In this PDF we highlight the case for APAC core real estate, which offers scale, stability, liquidity and transparency on par with the core markets of the U.S. and Western Europe, and which we believe is underrepresented in investor portfolios:

  • APAC is the world’s largest real estate region globally, as measured by invested stock. The region presents broad opportunities for core real estate.
  • The key 15 core APAC markets by our definition are mature and stable – with strong fundamentals on par with those in the U.S. and Western Europe.
  • APAC tenants are large, stable enterprises, with strong credit ratings. In fact, more Fortune Global 500 companies make their headquarters in APAC than in either the U.S. or Europe.
  • Economic growth in APAC, albeit slower, is forecasted to be double that of the U.S. and Europe. This attractive fundamental is coupled with the rapid growth of the region’s middle class and the wealth of developed economies.
  • APAC core markets are attractively or fairly priced today by historical and global relative value comparisons.

Institutional investors have long realized that a bias in portfolios toward their home markets can be detrimental in times of economic crisis and market stress. In their public equity portfolios, many investors allocate approximately 55% of their assets to international markets to solve for this dilemma1. However, many of these same investors maintain a persistent domestic market bias in real estate portfolios, with approximately 15% of real estate allocations invested internationally2.

A broad geographic exposure in core real estate offers growth similar to equities and yield opportunities like those in fixed income, with the potential for additional diversification as well. This is especially true for core real estate in the Asia Pacific region (APAC), which can diversify an investor’s entire portfolio horizontally across asset classes, and vertically within real estate sectors and geographies. For institutional portfolios with real estate allocations currently dedicated to the U.S. or Europe, the broad opportunity in APAC core real estate not only provides diversification, but can deliver enhanced risk-adjusted results.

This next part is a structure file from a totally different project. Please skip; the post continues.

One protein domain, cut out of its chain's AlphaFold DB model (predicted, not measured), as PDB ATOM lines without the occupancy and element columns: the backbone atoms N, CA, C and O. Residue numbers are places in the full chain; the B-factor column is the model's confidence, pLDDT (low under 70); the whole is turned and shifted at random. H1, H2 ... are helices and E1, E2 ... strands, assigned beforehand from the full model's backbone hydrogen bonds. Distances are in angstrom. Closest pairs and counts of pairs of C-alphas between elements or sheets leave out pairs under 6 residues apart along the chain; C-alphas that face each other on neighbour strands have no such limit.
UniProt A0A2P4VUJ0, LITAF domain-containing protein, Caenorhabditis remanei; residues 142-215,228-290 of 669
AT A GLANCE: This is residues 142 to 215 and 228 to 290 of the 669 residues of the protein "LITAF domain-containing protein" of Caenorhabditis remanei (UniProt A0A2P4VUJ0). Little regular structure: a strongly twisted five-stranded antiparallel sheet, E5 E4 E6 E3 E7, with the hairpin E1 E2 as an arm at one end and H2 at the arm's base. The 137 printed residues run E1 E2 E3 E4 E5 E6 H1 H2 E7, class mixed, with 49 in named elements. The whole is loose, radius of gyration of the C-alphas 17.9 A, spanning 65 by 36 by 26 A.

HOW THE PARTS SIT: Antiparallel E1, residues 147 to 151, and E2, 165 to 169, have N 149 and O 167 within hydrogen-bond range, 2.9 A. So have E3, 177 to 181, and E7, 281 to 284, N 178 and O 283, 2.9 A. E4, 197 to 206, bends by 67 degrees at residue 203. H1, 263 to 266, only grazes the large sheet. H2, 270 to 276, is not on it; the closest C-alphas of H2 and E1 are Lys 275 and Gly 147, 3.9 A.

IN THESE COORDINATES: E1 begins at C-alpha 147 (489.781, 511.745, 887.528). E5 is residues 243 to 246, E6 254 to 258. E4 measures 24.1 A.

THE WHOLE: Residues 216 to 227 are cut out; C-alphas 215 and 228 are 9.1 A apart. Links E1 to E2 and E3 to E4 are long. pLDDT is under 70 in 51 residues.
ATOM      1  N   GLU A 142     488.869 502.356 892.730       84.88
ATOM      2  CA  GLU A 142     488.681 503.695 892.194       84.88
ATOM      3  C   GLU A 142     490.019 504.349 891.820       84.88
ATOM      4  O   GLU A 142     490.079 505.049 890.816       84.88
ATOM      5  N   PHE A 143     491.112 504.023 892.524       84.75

Summary: APAC may offer enhanced risk-adjusted returns

In combination, the favorable attributes of APAC core real estate – low correlation with the U.S. and European markets, greater downside resilience and inflation outperformance – may improve the risk-adjusted return of a variety of portfolios. Over the past 15 years, adding APAC core real estate to home market-centric allocations for illustrative U.S. or European investors (allocating 75% to the home market and the balance to either the U.S. or Europe) would have resulted in meaningfully higher returns and lower volatility, and thus higher returns per unit of risk (see Exhibit). Furthermore, the addition of APAC core real estate may mitigate some of the downside risk associated with developed market real estate portfolios, reducing the maximum drawdown in each scenario.

In aggregate, the Asia Pacific region is large and vibrant, with some of the best opportunities for core real estate investment in today’s global economy. But it’s not solely an emerging markets story: many parts of APAC’s property sector have already reached core quality on par with the West. Whether due to distance, or unfamiliarity, U.S. and European institutions have largely overlooked the opportunities, but we believe that investors who include APAC core real estate in their strategic real estate allocations are likely to see better investment outcomes.


Illustrative 15-year historical analysis: diversified core portfolios of direct private unleveraged property performance.


Notes: The exhibit represents returns of diversified portfolios of direct real estate properties. The analysis shows returns on an unleveraged and gross returns basis for comparison purposes.

Sources: NCREIF (U.S. Real Estate), IPD/CBRE/JPMAM – Global Real Assets Research (European Real Estate), JLL/JPMAM – Global Real Assets Research (APAC Real Estate). Data time horizon = 2000 to 2014.


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1, 2 Source: "The erosion of the real estate home bias", IPD, November 2014. MSCI Asset Owner Survey, Towers Watson survey. These surveys cover the developed markets of U.S., Japan, UK, Australia, Canada and Switzerland. The percent allocation represents average allocation across these regions and the allocation percentage has been rounded to the nearest multiple of five for simplicity purposes.